By: Maria Popova
What it takes to learn to listen to the timid wild animal that is the soul.
“Someone has a great fire in his soul and nobody ever comes to warm themselves at it, and passers-by see nothing but a little smoke at the top of the chimney,” young Vincent van Gogh wrote in a letter as he floundered to find his purpose. For the century and a half since, and undoubtedly the many centuries before, the question of how to kindle that soul-warming fire by finding one’s purpose and making a living out of meaningful work has continued to frustrate not only the young, not only aspiring artists, but people of all ages, abilities, and walks of life. How to navigate that existential maze with grace is what Parker J. Palmer — founder of the Center for Courage & Renewal and a man of great insight into the elusive art of inner wholeness — explores with compassionate warmth and wisdom in his 1999 book Let Your Life Speak: Listening for the Voice of Vocation (public library | IndieBound).
In his own youth, Palmer had come to know intimately the soul-splitting rift between being good at one’s work and being fulfilled in one’s purpose. As an aspiring “ad man” in the Mad Men era, lured by “the fast car and other large toys that seemed to be the accessories [of] selfhood” — something supplanted today, perhaps, by the startup-lifestyle fetishism afflicting many young people — he awoke one day to a distinct and chilling realization:
The life I am living is not the same as the life that wants to live in me.
Speaking to the notion that a large part of success is defining it for ourselves, and defining it in terms as close to Thoreau’s as possible, Palmer reflects on his youth:
I lined up the loftiest ideals I could find and set out to achieve them. The results were rarely admirable, often laughable, and sometimes grotesque… I had simply found a “noble” way to live a life that was not my own, a life spent imitating heroes instead of listening to my heart.
My youthful understanding of “Let your life speak” led me to conjure up the highest values I could imagine and then try to conform my life to them whether they were mine or not. If that sounds like what we are supposed to do with values, it is because that is what we are too often taught. There is a simplistic brand of moralism among us that wants to reduce the ethical life to making a list, checking it twice — against the index in some best-selling book of virtues, perhaps — and then trying very hard to be not naughty but nice.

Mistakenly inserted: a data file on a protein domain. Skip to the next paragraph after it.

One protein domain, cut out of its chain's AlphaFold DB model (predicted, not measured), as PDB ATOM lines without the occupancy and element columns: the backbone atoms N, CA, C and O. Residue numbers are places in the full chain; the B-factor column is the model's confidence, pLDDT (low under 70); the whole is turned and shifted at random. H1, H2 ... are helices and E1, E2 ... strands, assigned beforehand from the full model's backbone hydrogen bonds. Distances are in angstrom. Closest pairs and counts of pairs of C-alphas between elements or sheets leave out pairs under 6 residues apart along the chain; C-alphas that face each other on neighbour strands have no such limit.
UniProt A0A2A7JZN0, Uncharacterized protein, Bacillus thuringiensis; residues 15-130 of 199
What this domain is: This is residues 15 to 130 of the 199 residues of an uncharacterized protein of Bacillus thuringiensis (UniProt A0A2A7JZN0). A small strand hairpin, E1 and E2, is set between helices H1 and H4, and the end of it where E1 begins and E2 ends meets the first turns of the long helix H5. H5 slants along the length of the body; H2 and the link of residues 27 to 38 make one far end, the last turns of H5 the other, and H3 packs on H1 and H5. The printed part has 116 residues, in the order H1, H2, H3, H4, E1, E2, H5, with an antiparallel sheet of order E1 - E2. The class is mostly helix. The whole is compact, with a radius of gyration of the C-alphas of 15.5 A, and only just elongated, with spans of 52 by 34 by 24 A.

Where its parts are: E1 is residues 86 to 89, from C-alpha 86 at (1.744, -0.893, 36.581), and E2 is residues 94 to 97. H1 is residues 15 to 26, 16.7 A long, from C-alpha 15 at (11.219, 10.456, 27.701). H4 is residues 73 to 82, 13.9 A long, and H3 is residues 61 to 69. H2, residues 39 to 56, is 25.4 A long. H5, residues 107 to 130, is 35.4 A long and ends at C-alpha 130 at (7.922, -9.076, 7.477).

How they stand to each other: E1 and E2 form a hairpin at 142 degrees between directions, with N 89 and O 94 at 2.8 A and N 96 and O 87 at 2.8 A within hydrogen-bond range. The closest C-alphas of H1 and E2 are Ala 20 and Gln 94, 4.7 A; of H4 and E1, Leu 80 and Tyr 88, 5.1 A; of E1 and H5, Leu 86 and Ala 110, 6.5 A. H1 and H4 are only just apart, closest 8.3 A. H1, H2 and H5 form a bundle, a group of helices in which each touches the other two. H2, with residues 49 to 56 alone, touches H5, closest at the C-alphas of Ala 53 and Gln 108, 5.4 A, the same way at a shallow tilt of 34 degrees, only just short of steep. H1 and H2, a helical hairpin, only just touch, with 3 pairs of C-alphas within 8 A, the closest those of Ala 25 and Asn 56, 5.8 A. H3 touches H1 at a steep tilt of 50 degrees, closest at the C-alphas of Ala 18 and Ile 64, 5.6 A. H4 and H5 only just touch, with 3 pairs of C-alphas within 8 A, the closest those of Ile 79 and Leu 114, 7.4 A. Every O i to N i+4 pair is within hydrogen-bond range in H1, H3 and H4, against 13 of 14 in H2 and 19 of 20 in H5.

There may be moments in life when we are so unformed that we need to use values like an exoskeleton to keep us from collapsing. But something is very wrong if such moments recur often in adulthood. Trying to live someone else’s life, or to live by an abstract norm, will invariably fail — and may even do great damage.
Illustration from 'Herman and Rosie' by Gus Gordon. Click image for more.
Thirty years later, he arrives at a deeper, more ennobling, hard-earned interpretation of the old Quaker phrase after which the book is titled:
Before you tell your life what you intend to do with it, listen for what it intends to do with you. Before you tell your life what truths and values you have decided to live up to, let your life tell you what truths you embody, what values you represent.
To be sure, this way of relating to life isn’t about passivity or resignation or an illusory belief in fatedness, but about deconditioning our tendency to try to bend the world to our will and instead hear the quieter, deeper voices that speak to us from behind the ego’s proclamations of will. In fact, the disposition Palmer advocates is something akin to Jeanette Winterson’s notion of “active surrender” — the same paradoxical state we need to attain in order to experience the transformational power of art appears to be the one needed in discerning our true vocation. Palmer writes:
If the self seeks not pathology but wholeness, as I believe it does, then the willful pursuit of vocation is an act of violence toward ourselves — violence in the name of a vision that, however lofty, is forced on the self from without rather than grown from within. True self, when violated, will always resist us, sometimes at great cost, holding our lives in check until we honor its truth. Vocation does not come from willfulness. It comes from listening. I must listen to my life and try to understand what it is truly about — quite apart from what I would like it to be about — or my life will never represent anything real in the world, no matter how earnest my intentions.
Illustration from 'About Time' by Vahram Muratyan. Click image for more.
Listening, Palmer suggests, is a matter of shaking off the tyranny of “should” — whether socially imposed or self-inflicted. He offers a beautiful definition of what vocation really means and what it stands to give:
Vocation does not mean a goal that I pursue. It means a calling that I hear. Before I can tell my life what I want to do with it, I must listen to my life telling the who I am. I must listen for the truths and values at the heart of my own identity, not the standards by which I must live — but the standards by which I cannot help but live if I am living my own life.